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Kastamonu Üni., Orman Fakültesi Dergisi, 2012, Özel Sayı: 287-292 Kastamonu Univ., Journal of Forestry Faculty, 2012, Special Issue Development of Fir Trees in Mixed Forests of Spruce, Fir and Beech (Piceeto-Abieti-Fagetum) on Mt. Ljubišnja *Milić ČUROVIĆ1, Velibor SPALEVIĆ2 and Milan MEDAREVIC3 1 University of Montenegro, Biotechnical Faculty, Mihaila Lalica 1, 81000 Podgorica, Montenegro University of Montenegro, Biotechnical Faculty, Mihaila Lalica 1, 81000 Podgorica, Montenegro 3 University of Belgrade, Forestry Faculty, Kneza Viseslava 1, 11000 Belgrade, Serbia *Corresponding author: [email protected] 2 Abstract In order to analyse the developmental characteristics of individual fir trees (Abies alba) in tri-dominant forests of beech, fir and spruce (Piceeto-Abieti-Fagetum s. lat.) on Mt. Ljubišnja, eight dominant fir trees were felled. Felling four trees from the experimental field that has been set near the village of Vrba (Vukodol site), which is on a limestone base, and four trees from experimental field in the vicinity of the mining village of Sula, situated on basic eruptives, together with further stem analysis of such trees, gave us important conclusions about the basic characteristics of fir growth in these forest communities. This provided insight into the relations and impact of habitat characteristics to the development of fir trees in mixed stands of beech, fir and spruce on Mt. Ljubišnja. By studying the pattern of development of those trees, it was determined that the slow growth (socalled vegetative time) period lasted longer in trees from the Vukodol site, on the limestone soils. The results confirmed that fir trees at a very advanced age could have a good height and volume increment. The average increment of fir culminated very late. These facts may be applicable in designing management goals for these and similar stands. Key words:Dominant species, Fir growth, mixed forest 1. INTRODUCTION Tri-dominant forests of beech, fir and spruce (Piceeto-Abieti-Fagetum s. lat.) are of great significance for science, as well as the practice. Taking into account the importance of mixed forests of beech, fir and spruce, they should be protected from further deterioration in future. The forest ecosystems of Mt. Ljubišnja in Montenegro (fig. 1.) are typical representatives of massifs rich in high mountainous, mixed deciduousconiferous forests. For that reason, these forests were selected for the groundwork of this research. These are high quality forests with highly valued timber volume in which all three edificators achieve large stem dimensions, both in height and width, and most of them live to an old age. In pilot plots at Vukodol site the quantity of standing volume in average is 404 m3/ha with the biggest standing stock in diameter level of 47.5 cm. At Sula site it was recorded higher values for volumes of trees per unit of area, which in average is 584 m3/ha with the biggest standing stock in diameter level of 67.5 cm (Čurović et al. 2011). 286 Kastamonu Üni., Orman Fakültesi Dergisi, 2012, Özel Sayı: 287-292 Kastamonu Univ., Journal of Forestry Faculty, 2012, Special Issue Čurović et. al. Image 1. Position of the studied area The stability of these stands, according to Hartman (1999), is reflected in the ability of beech to act like alabaster and fill in the gaps that result from the death of certain trees, and in the extraordinary ability of fir to persist in shade, interposing itself among the shoots of the beech. Fir trees can stay in a latent state for up to 300 years (Banković et al. 1994). On the basis of 230 trees felled in selection stands in Serbia, Pantić et al. (2011) stated that the duration of the vegetative time for fir trees on Mt. Goč was up to 330 years, while the stagnation stage on Mt. Tara was up to 185 years. It is clear from the structure found through irregular selection that it is supported by fir and beech, while presence of spruce makes possible more rational utilization of the habitat’s production (spatial) potential. Even as sapling, the beech shows in average higher horizontal projection and crown volume in comparison to fir and spruce. Higher density therefore contributes to the fir abundance and maintenance, whilst lower density is more favorable for beech, which is more heliophilic Studying of the pattern of stem development, as well as observing the stands in general, reveals, primarily, the biological features of certain tree species and their productive capacity. Such studies, in addition to their theoretical importance, also have significant practical importance: they are an important component in determining the most favorable management practices (Banković and Pantić 2006). The fastest growth in early stage was recorded with beech and the slowest with fir. 287 Kastamonu Üni., Orman Fakültesi Dergisi, 2012, Özel Sayı: 287-292 Kastamonu Univ., Journal of Forestry Faculty, 2012, Special Issue Čurović et. al. set up was that they had to be among the best stands for a specific environmental unit (homogeneous, and with optimal inventory size and structure) and that all of them, under all separate environmental units, were at approximately the same developmental stage (Jović et al. 1991). In the process of selecting the experimental plots, care was taken to ensure that the conditions of homogeneity of habitat and stand circumstances were met. 2. Materials and work method Stem analysis is a procedure used to establish the stem growth in the past by directly measuring accumulated increments height and thickness. Eight permanent experimental plots (0.2 0.5 ha) were set up, of which four are on sites with limestone and four are on sites with silicate soils (Fustic and Djuretic 2000.). Four experimental plots (1-4) were set up in the south-east part of Ljubisnja (Vukodol site), which is on limestone soil, and the other four (5-8) were set up in the vicinity of the miners’ settlement, Šula, where basic eruptives occur as parent substrate on the north-west part of Ljubisnja. In these sites (Vukodol and Šula) a pedological profile was opened, in order to obtain more exact data on soils. The main criteria for selection of stands where the permanent experimental plots were For the purpose of analyzing the developmental features of individual stems, one medium dominant tree of each of the species represented was felled from each of the permanent experimental plots. These were stems of extraordinary age and dimensions. The fir trees were up to 300 years of age, while the spruce trees were over 250 years old. Image 2. Samples for analysis of a stems Round cross cuttings (tree cookies) were analyzed, taken at heights of 0.30 m, 1.30m, and 5.30m, and then at every 2 meters to the top of the stem. The data obtained were processed with support from specialized data processing programs adjusted to "Apple Macintosh" personal computers at the Department for Increment, Technical University Munich. The analysis establishes the dimension and the volume of the stem at the end of certain life stages. The recommendation of Husch (1963) was accepted, according to which forming and marking of ten-year periods in cross sections are done from the periphery towards the centre. In that way, the oldest (central) period at the cross section remains largely incomplete. Although applicability of this method was disputed in the United States because, according to Meyer (1953), analysis of one or several stems is not enough to establish with adequate confidence the patterns of increment of a stand, and hence it is not possible to make development forecasts; this has been the most frequently used method, and the one still applied in European forestry science and practice, where it is considered the most accurate method for determining the 288 Kastamonu Üni., Orman Fakültesi Dergisi, 2012, Özel Sayı: 287-292 Kastamonu Univ., Journal of Forestry Faculty, 2012, Special Issue pronounced height increment in the “waking up phase” of analyzed stems, i.e. after vegetation stage. It takes 160-220 years to reach dominant height values (>30m). At the Šula site (graph. no 2), the period of vegetation was shorter (up to 30 years) in experimental plots where the upper canopy has no spruce (6 and 8). Lines of height increment of the stems analyzed at these experimental plots had almost continuous, clear growing flow. The stems from the experimental plots 5 and 7 showed clear growth stagnation in the period from 40th to 140/160th year, most likely due to the unfavorable spatial positions of stems. After this period, these stems also showed visible and intensive height growth. development and increment of volume and its elements during the whole lifetime of a tree. The significance in difference regarding the development trends of breast diameters, heights and volumes in the first 100 years of analyzed fir stems from different sites was calculated in an objective manner, by application of t-test. Statistical significance threshold was α = 0,05 (level of error is equal to or less than 5 %). 3. Results and discussion Lines of fir height development basically have shapes of slightly or strongly broken polygons. At the Vukodol sight (graph no 1), the period of slow growth (70 years) was followed by a continuous growth with clearly pronounced upward trend in experimental plots 1 and 3. All experimental plots showed 45 45 1 40 35 2 3 40 4 30 5 6 35 h (m) 30 25 20 7 8 25 20 15 15 10 10 5 5 Graph 1. Height development – Vukodol 302 282 262 242 222 202 Graph 2. Height development – Sula 90 1 80 70 2 3 70 60 4 60 Year 2 30 2 27 2 24 2 21 2 18 2 15 0 2 30 2 27 2 24 2 21 2 18 2 15 12 2 0 92 10 0 62 20 10 32 30 20 2 40 30 12 40 7 8 50 92 50 5 6 62 d (cm) 80 32 90 d (cm) 182 Year Year 0 162 142 122 82 102 62 0 302 282 262 242 222 202 182 162 142 122 82 102 62 42 0 22 42 0 0 22 h (m) Čurović et. al. Year Graph 3. Breast diameters development – Vukodol Graph 4. Breast diameters development – Sula 289 Kastamonu Üni., Orman Fakültesi Dergisi, 2012, Özel Sayı: 287-292 Kastamonu Univ., Journal of Forestry Faculty, 2012, Special Issue 2 1.8 1.2 1 0 0 82 10 2 12 2 14 2 16 2 18 2 20 2 22 2 24 2 26 2 28 2 30 2 0.2 0 62 0.4 0.2 Year Year Graph 5. Volume development – Vukodol Graph 6. Volume development – Sula 0.03 5 0.025 0.02 3 4 0.02 2 2 2 2 2 2 2 2 2 30 28 26 24 22 20 18 14 0 22 42 2 2 2 2 2 2 2 2 30 28 26 24 22 20 18 16 14 12 10 2 0 2 0 2 0.005 82 0.01 0.005 62 0.01 42 8 0.015 82 10 2 12 2 0.015 6 7 62 iv (m3) 0.025 1 2 0 22 iv (m3) 0.03 16 42 0.6 0.4 22 0.6 82 10 2 12 2 14 2 16 2 18 2 20 2 22 2 24 2 26 2 28 2 30 2 0.8 62 V (m3) 1 0.8 0 7 8 1.4 1.2 42 1.4 5 6 1.6 3 4 22 1.6 V (m3) 2 1 2 1.8 Čurović et. al. Year Year Graph 7. Volume increment – Vukodol Graph 8. Volume increment – Vukodol Lines of breast diameter development of firs at the Vukodol site (graph 3) have almost identical trend until the age of 120 years, with slight growth. This period was continued by a pronounced upward trend of the same lines of fir stems from experimental plots 3 and 4. The stage of slower growth of fir 1 diameters lasted up to 180 years, followed by a phase of more intensive thickness development. The analyzed fir stem from experimental plot 2 was characterized by quite balanced upward flow of the breast diameter development line after the 120th year. It took between 150 and 240 years for analyzed fir stems from the Vukodol site to reach a breast diameter (without bark) of 50 cm. year, a significant stagnation in thickness development. This period was followed by more intensive growth of breast diameters of these stems. Among all dominant dendoflora elements, the period of slower growth, so-called vegetation stadium, can be most clearly noticed on volume development lines of fir. At the Vukodol site, all stems were characterized by low volumes (graph no 5). This period was followed by a clearly noticeable upward trend as regards the volume development lines of fir 3 and 4, whilst the increase of volume of fir 2 was less intensive. A pronounced upward trend of fir 1 volume increase can be noticed only after 180 years. At the Šula site (graph no 4), breast diameter development lines of fir from experimental plots 6 and 8 had almost continuous, clearly pronounced growing trend. The analyzed fir stems from experimental plots 5 and 7 showed from the 30th, respectively 40th, until 130th, respectively 150th At the Šula site, vegetation period lasted shorter for fir stems from experimental plots 6 and 8 and upward trend of volume development was noticed immediately after 70-80 years. “Waking up" of stems from experimental plots 5 and 7 was noticeable only after 160-180 years (graph no 6). 290 Kastamonu Üni., Orman Fakültesi Dergisi, 2012, Özel Sayı: 287-292 Kastamonu Univ., Journal of Forestry Faculty, 2012, Special Issue Čurović et. al. At the Šula site, the fir development curves significantly differed depending on the presence of spruce at the upper canopy. It was noticed that at experimental plots where there is no spruce, the firs grow faster and vegetation stage lasts around 80 years. The vegetation stage on experimental plots 5 and 7 lasted even over 170 years. Joint characteristic of analyzed fir stems from Vukodol site in the first 120 years is the exceptionally low value of current volume increment (graph no 7). This period was followed by a pronounced increase of increment value, particularly with firs from experimental plots 3 and 4. The line of current increment of fir 2 after the 120th year has unequal, wavy, upward trend, while the increase of the stated curve is pronounced with fir from experimental plot 1, but only after the 160th year. The results confirmed that fir is a species that has a good height and volume increment at an advanced age. Firs from experimental plots 5 and 7 on the Šula site (graph no 8) clearly show upward trend of current volume increment even after the 50th year. Firs 6 and 8 had exceptionally low values of current volume increment befor the 140th, respectively 160th year. The wavy flow of curves in the current volume increment can explained by occasional deterioration of the canopy, releasing the trees in shade and reestablishing of the full plant density by extension of the crowns of overstory trees. The researches of development trends of breast diameters, heights and volumes of analyzed fir stems (as the most dominant specie) from different sites showed that there are statistically significant differences. The researches of development trends of breast diameters, heights and volumes of analyzed fir stems (as the most dominant specie) from different sites showed that there are statistically significant differences. After the 52nd year of age, the differences in intragroup and intergroup variations proved to be statistically significant in respect to the structural elements. Significant differences in height of firs from the Šula site and Vukodol site were determined at the age of 12, 22, 52 and 62. Due to the slower growth of stems at the Šula site in the first 30 years, where only one analyzed stem reached the breast height (1,30m), the significant difference in breast diameters was determined only after this period. The determined differences proved, by the t-test, to be significant at the age of 52, 62 and 72. The researches of differences in volume development trends of firs from these two sites showed that volume values at the 52nd and 62nd year of life of the analyzed stems were statistically significant. The analysis of fir stem developments at the subject sites showed exceptional tolerance of fir to the upper canopy. Such characteristic is very useful for the forest management in practice when determining the intensity of selected felling in respect to certain levels and classes. 4. Conclusions The research of the flow of growth and attainable dimensions of concrete dendroflora elements, in this case of fir, in forests with preserved stands as in Mt. Ljubišnja in Montenegro, doubtlessly contributes to setting the objectives of forest management in this and similar forest communities. Some of the characteristics of analyzed stems are as follows: The lines of height and breast diameter development of fir from the Vukodol site show a high level of correspondence with the duration of vegetation stadium from 120-170 years. 291 Kastamonu Üni., Orman Fakültesi Dergisi, 2012, Özel Sayı: 287-292 Kastamonu Univ., Journal of Forestry Faculty, 2012, Special Issue References Banković S, Pantić D., 2006. Dendrometrija, Sumarski fakultet, Univerzitet u Beogradu. Banković, S., Jović, D., Medarević, M., 1994. Vegetations stadium als Merkmal in der Entwicklung der Tannenstamme in Plenterbestanden auf Goc, Oekologie und wadbau der weisstanne“ IUFRO Symposium 273-279 Čurović, M., Medarević, M., Pantić, D., Spalević, 1. V., 2011. Major types of mixed forests of spruce, fir and beech in Montenegro; Austrian Journal of 2. Forest Science, Vol. 128, Heft 2; p. 93-111 Fustic B, Đuretic G., 2000. The soils of Montenegro. Biotechnical Institute in Podgorica, Montenegro (in Serbian). Hartman, T., 1999. Hundred years of virgin forest conservation in Slovenia; Virgin forests and forest 292 Čurović et. al. reserves in Central and East European countries: Proceedings of the COST E4 meeting in Ljubljana, Slovenia, Ljubljana, p.111-120. Husch, B., 1963. Forest Mensuration and statistics; The Ronald press company. New York. Jović, D., Banković, S., Medarević, M., 1991. Proizvodne mogućnosti jele i bukve u najzastupljenijim tipovima šuma na planini Goč; Glasnik Šumarskog fakulteta; Br.73; Beograd. Meyer H. A., 1953. Forest Mensuration; Pensylvania Pantic D., Bankovic S., Medarevic., M., Obradovic Snezana., 2011. Some characteristics of the stagnation stage in the development of silver fir (Abies alba Mill.) trees in selection forests in Serbia; Turkish Journal of Agriculture and Forestry, vol. 35 issue. 4, p. 367-378.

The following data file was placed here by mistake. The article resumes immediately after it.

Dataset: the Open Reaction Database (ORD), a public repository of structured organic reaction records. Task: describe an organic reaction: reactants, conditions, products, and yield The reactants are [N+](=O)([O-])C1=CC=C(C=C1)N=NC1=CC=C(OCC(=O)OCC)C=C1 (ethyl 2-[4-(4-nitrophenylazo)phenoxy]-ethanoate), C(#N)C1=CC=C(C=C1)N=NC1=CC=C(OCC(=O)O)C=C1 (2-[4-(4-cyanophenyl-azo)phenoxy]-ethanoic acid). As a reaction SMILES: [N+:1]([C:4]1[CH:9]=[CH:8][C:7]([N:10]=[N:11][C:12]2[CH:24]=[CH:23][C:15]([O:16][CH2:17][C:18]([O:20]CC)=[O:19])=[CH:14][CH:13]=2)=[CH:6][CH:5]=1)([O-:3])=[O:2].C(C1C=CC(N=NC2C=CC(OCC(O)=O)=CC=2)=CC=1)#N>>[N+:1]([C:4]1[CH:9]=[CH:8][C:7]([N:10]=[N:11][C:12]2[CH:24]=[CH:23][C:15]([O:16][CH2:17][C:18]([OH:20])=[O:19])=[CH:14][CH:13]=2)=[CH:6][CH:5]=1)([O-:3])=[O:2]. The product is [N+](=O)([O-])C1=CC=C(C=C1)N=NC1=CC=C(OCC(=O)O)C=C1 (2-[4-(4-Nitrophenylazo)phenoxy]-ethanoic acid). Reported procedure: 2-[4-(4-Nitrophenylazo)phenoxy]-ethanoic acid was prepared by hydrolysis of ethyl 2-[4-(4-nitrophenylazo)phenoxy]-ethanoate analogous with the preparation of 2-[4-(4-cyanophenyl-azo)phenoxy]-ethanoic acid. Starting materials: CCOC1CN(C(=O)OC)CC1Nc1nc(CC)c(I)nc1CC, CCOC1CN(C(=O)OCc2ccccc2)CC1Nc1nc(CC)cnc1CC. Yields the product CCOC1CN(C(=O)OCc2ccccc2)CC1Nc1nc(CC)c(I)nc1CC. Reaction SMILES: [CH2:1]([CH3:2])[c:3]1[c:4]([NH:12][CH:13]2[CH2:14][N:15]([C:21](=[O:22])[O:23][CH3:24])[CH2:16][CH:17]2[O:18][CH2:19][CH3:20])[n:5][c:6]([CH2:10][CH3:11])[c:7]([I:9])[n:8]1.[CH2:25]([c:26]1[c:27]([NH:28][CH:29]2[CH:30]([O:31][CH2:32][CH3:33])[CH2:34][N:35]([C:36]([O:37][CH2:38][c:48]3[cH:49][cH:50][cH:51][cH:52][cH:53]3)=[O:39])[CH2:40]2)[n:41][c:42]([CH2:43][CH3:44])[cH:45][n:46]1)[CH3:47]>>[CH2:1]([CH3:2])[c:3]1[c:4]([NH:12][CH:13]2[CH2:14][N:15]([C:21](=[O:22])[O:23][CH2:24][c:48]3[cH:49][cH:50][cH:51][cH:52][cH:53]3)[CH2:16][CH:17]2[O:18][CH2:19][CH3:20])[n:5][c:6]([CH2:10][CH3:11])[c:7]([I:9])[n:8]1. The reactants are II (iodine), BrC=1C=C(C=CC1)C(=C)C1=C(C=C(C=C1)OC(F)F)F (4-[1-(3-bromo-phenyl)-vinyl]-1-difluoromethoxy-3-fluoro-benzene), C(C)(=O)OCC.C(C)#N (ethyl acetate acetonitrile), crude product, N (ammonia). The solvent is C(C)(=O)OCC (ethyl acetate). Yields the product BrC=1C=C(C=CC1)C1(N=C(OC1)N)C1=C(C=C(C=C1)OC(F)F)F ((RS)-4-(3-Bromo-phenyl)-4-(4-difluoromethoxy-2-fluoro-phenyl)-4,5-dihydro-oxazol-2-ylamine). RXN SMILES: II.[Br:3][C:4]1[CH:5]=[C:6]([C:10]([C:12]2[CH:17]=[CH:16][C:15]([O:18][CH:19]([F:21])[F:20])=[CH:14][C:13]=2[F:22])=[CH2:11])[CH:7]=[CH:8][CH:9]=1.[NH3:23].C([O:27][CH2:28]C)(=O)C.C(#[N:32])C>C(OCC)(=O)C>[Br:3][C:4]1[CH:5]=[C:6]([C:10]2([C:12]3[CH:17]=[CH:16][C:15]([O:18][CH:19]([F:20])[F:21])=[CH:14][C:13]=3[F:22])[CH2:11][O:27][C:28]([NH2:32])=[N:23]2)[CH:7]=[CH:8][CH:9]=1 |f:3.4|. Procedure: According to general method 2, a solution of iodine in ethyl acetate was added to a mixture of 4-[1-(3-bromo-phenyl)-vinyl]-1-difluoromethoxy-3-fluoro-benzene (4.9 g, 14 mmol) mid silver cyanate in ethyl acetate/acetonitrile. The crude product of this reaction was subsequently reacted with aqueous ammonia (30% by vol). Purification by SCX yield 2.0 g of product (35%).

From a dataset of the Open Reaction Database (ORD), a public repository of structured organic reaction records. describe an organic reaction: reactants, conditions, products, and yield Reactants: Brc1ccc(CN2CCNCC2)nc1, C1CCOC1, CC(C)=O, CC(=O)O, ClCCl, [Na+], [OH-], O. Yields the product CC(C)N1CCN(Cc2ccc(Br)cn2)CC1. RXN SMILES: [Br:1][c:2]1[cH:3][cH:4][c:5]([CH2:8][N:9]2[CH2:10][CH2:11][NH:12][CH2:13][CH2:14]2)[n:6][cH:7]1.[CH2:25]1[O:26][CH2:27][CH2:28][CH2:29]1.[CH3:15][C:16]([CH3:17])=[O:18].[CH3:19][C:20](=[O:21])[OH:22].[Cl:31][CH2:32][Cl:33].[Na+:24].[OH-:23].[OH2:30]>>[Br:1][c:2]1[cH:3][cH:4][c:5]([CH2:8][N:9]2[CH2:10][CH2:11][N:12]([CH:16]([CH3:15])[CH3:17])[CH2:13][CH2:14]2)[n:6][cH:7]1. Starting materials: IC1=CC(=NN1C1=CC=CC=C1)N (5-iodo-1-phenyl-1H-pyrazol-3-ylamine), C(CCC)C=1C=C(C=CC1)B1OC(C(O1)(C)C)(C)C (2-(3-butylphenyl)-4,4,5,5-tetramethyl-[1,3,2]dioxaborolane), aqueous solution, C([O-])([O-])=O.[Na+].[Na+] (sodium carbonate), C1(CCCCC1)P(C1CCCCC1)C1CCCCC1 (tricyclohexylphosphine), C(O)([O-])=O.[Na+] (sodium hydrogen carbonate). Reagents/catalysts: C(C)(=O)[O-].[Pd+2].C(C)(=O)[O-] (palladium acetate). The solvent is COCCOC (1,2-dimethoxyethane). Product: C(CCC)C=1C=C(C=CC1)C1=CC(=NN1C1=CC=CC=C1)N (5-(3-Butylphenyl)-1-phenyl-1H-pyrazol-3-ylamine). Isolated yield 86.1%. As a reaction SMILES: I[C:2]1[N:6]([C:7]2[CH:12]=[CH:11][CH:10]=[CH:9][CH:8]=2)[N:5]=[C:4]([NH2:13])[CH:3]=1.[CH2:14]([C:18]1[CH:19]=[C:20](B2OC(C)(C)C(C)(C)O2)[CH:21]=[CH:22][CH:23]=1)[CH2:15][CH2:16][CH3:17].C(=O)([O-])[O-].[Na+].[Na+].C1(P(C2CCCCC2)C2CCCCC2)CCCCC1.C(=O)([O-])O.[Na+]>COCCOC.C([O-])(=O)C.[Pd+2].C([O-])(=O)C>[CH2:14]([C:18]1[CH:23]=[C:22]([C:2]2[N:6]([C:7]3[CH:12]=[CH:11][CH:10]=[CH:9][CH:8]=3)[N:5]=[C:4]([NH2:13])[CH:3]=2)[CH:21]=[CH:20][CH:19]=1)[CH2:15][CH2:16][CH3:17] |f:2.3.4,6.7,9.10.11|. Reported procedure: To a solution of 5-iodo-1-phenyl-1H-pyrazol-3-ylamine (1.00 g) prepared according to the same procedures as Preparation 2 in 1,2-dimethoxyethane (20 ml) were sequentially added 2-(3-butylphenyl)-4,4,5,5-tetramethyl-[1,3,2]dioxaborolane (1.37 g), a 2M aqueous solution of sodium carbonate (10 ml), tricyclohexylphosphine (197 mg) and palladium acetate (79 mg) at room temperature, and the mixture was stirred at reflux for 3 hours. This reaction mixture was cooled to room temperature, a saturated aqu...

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Development of Fir Trees in Mixed Forests of Spruce, Fir and Beech (Piceeto-Abieti-Fagetum) on Mt. Ljubišnja…………………………………………………………………………………………………... Milić ČUROVIĆ, Velibor SPALEVIĆ, Milan MEDAREVICDetaylı